Dealing With Panic Disorders Within Marriage

Panic - Pixabay keyboard-114439_1920Panic attacks and anxiety disorders sometimes sneak into a person’s life and can assault a marriage! They’re not something that anyone welcomes into their lives and believes will happen to them but they DO happen. And they happen to more people than we could probably ever imagine!

What are Panic Attacks?

“Panic attacks are sudden surges of overwhelming fear that that comes without warning and without any obvious reason. It is far more intense than having anxiety or the feeling of being ‘stressed out’ that most people experience. One out of every 75 people worldwide will experience a panic attack at one time in their lives.” (From AnxietyPanic.com)

That’s a LOT of people who experience this debilitating disorder.

Here are a few additional specifics concerning panic attacks that might be helpful to know:

An interesting point about panic attacks:

“A fairly high percentage of attacks (61 percent) come while going to sleep. Quite a few occur during sleep and wake the sufferer. Since these patterns are quite common, let me comment on them. Why would a panic attack occur when you are relaxing or sleeping? It is a well-known fact that most stress symptoms don’t appear when you are at the height of your stressful situation.

“Take tension headaches, for example. They don’t attack while you are intensely preoccupied with some deadline and rushing to finish up a project. Tension headaches strike after the project is over, or more commonly, as you leave the office to go home, drive home, or sit down to unwind. This is how adrenaline works. During the emergency, adrenaline protects us from pain or stress discomfort. Only after adrenaline has done its job does it demand its penalty.” (Dr Archibald Hart, from the book, The Anxiety Cure)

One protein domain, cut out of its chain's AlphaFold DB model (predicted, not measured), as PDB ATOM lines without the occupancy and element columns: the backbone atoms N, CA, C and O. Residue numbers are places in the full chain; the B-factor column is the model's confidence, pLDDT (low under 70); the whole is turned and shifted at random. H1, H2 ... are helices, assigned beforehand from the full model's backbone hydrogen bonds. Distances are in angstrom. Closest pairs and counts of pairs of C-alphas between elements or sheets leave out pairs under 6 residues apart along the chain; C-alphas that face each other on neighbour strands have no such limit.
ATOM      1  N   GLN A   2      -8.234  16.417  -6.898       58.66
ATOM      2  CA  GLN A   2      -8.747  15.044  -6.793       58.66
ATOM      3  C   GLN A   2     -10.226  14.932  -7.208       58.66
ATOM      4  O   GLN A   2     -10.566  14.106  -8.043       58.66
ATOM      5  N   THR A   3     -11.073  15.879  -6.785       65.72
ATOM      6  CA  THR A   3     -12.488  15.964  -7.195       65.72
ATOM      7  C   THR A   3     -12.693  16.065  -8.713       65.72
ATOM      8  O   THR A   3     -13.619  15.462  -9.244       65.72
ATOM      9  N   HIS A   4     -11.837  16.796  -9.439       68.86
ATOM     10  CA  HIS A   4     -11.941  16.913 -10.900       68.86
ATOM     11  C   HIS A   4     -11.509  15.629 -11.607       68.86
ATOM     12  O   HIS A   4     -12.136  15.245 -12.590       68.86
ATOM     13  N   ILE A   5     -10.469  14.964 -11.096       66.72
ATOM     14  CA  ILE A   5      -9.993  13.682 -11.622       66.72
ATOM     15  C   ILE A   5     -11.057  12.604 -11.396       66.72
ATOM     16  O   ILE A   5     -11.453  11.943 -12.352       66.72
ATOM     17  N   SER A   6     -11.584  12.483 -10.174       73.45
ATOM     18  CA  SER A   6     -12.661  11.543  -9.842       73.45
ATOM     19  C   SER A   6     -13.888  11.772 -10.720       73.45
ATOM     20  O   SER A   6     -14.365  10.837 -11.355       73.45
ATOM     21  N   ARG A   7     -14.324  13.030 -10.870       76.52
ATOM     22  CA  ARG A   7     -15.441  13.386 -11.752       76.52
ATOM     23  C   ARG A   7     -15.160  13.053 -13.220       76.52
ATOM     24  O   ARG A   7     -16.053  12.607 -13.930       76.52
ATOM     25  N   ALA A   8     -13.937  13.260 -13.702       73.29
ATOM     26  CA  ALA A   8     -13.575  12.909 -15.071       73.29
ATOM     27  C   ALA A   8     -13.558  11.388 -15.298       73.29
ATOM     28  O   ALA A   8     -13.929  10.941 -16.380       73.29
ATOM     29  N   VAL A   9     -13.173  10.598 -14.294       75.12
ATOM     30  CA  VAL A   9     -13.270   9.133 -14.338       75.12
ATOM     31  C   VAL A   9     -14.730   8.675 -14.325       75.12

What can you do to prevent panic attacks?

“Good preparation. After a stressful situation, allow yourself plenty of time to ‘unwind,’ and do your unwinding slowly. In other words, avoid a sudden drop in adrenaline. For instance, when you first get home from work, don’t go and crash in front of the television. Take a little walk. Enjoy the slow wind-down. Smell the flowers.

“Attend to ‘unfinished business’ in your thinking. Do a ‘mental wash’ and clean out any unresolved resentment, anger, or disappointments. Let go of stuff that is not really your responsibility. Listen to the birds. Then go home and putter around for a while. Then sit and read.

“Finally, relax completely. Such a slow wind-down pattern can avoid the sudden drop in adrenaline that seems to precipitate the onset of the more serious stress symptoms.” (Dr Archibald Hart, from the book, The Anxiety Cure)

We realize these are very simple points that are made about a very complicated situation, but even so, you may gain something from knowing them..

To read more about these “sudden surges of adrenaline” please click onto the web site links we provide below:

PANIC ATTACK!

THE TRUTH ABOUT PANIC ATTACKS

DEALING WITH PANIC ATTACKS

Cindy Wright of Marriage Missions International wrote this article.

If you have additional tips you can share to help others, please “Join the Discussion” by adding your comments below.

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6 responses to “Dealing With Panic Disorders Within Marriage

  1. My husband suffers from panic attacks and it has been extremely difficult. At first it was difficult because he did not tell me he was suffering at all. Once we got him help, the results were good. However, it comes and goes and so dealing with it for the long haul has been very trying.